CONCLUSION: There is insufficient evidence to prove the association between Sg bacteraemia as the risk factor for CRC as well as the association between the Sg distribution and stages of CRC. Culturing technique is the most common method used for the detection of bacteria, but it requires subsequent investigations to confirm the presence of Sg. Thus, it is recommended that more studies need to be done using strong statistical analysis to control for most of the confounders with comprehensive explanation and use of more methods in the detection of Sg.
METHODS: A cross-sectional study was conducted from April to October 2018 among 479 adolescents aged 17-19 years old from seven institutions of higher learning in Kuantan. Body weight status was described as body mass index (BMI). Weight and height were measured, and BMI was calculated. Validated, self-administered Figure Rating Scale (FRS) questionnaires were used. Agreement between BMI and body weight perception was calculated using Kappa statistics. Logistic regression was employed to examine the association between body weight perception and sociodemographic variables.
RESULTS: More than one-third (35.3%) of the respondents misjudged their own body weight. More than one third of the respondents (38.7%) who were underweight, misperceived themselves as having normal weight whilst 31.7% of obese respondents identified themselves as overweight. The agreement between body weight perception and body mass index was moderate (k0.46, p<0.01).
CONCLUSION: Body weight perception was in moderate agreement with actual weight in late adolescents. Accurate body weight perception is an important factor in late adolescent's weight management behaviour. Hence, health education related to body weight management should be emphasized among this age group.
METHODS: This cross-sectional study involved 65 stroke survivors with UL dysfunction (mean (SD) age = 64.83 (8.05) years, mean (SD) post-stroke duration 41.62 (35.24) months) who attended community-based rehabilitation program. Upper limb functionality was assessed using the UL items of Stroke Specific Quality of Life Scale (SSQOL), the Lawton Instrumental Activities of Daily Living (IADL) Scale and the Jebsen-Taylor Hand Function Test (JTHFT). The stroke survivors' performance in completing JTHFT using their affected dominant hand was compared with standard norms.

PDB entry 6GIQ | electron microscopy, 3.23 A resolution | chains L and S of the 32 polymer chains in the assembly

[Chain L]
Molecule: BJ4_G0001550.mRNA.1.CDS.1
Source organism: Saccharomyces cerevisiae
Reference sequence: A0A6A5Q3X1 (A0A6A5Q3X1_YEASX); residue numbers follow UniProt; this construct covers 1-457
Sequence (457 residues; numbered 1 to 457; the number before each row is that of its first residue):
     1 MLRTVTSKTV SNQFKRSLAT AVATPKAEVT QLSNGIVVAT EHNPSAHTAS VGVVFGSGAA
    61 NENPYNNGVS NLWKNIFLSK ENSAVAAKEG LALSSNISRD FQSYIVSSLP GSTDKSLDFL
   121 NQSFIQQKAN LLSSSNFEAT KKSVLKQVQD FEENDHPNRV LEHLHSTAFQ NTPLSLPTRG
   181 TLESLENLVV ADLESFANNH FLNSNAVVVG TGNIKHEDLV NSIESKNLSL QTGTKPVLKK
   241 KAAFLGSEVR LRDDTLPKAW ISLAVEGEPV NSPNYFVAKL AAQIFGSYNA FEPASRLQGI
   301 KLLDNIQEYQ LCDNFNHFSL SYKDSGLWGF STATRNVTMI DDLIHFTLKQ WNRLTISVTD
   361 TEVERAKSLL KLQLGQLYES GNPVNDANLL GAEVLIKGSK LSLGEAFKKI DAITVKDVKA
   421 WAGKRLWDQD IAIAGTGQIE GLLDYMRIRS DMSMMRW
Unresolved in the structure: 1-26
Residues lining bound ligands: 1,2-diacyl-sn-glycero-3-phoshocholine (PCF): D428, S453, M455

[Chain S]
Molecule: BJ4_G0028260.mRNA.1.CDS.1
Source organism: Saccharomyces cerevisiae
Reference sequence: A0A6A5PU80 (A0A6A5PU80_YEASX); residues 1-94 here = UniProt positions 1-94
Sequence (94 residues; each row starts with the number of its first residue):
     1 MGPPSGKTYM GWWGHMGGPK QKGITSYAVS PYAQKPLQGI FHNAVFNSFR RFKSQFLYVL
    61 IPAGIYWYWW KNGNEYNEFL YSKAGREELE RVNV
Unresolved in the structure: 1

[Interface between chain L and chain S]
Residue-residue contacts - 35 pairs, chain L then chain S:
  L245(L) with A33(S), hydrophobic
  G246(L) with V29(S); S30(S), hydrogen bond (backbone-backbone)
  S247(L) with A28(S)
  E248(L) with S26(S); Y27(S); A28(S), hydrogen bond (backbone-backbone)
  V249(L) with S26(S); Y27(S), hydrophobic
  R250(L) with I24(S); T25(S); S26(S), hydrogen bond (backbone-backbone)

RESULTS: The three most affected UL daily living tasks were writing (64.7%, n=42), opening a jar (63.1%, n=41) and putting on socks (58.5%, n=38). As for IADL, the mean (SD) score of Lawton scale was 3.26 (2.41), with more than 50% unable to handle finance, do the laundry and prepare meals for themselves. Performances of stroke survivors were much slower than normal population in all tasks of JTHFT (p<0.05), with largest speed difference demonstrated for 'stacking objects' task (mean difference 43.24 secs (p=0.003) and 24.57 (p<0.001) in males and females, respectively.
CONCLUSION: UL functions are significantly impaired among stroke survivors despite undergoing rehabilitation. Rehabilitation professionals should prioritize highly problematic tasks when retraining UL for greater post-stroke functionality.
MATERIALS AND METHODS: We conducted a multi-centre cohort study involving 5 PSCs and 7 ASRHs in Malaysia. Through review of medical records of AIS patients who received IVT from 01 January 2014 to 30 June 2021, real-world data was extracted for analysis. Univariate and multivariate regression models were employed to evaluate the role of PSCs versus ASRHs in post-IVT outcomes and complications. Statistical significance was set at p<0.05.
RESULTS: A total of 313 multi-ethnic Asians, namely 231 from PSCs and 82 from ASRHs, were included. Both groups were comparable in baseline demographic, clinical, and stroke characteristics. The efficiency of IVT delivery (door-toneedle time), functional outcomes (mRS at 3 months post- IVT), and rates of adverse events (intracranial haemorrhages and mortality) following IVT were comparable between the 2 groups. Notably, 46.8% and 48.8% of patients in PSCs and ASRHs group respectively (p=0.752) achieved favourable functional outcome (mRS≤1 at 3 months post-IVT). Regression analyses demonstrated that post-IVT functional outcomes and adverse events were independent of the role of PSCs or ASRHs.
CONCLUSION: Our study provides real-world evidence which suggests that IVT can be equally safe, effective, and efficiently delivered in ASRHs. This may encourage the establishment of more ASRHs to extend the benefits of IVT to a greater proportion of stroke populations and enhance the regional stroke care.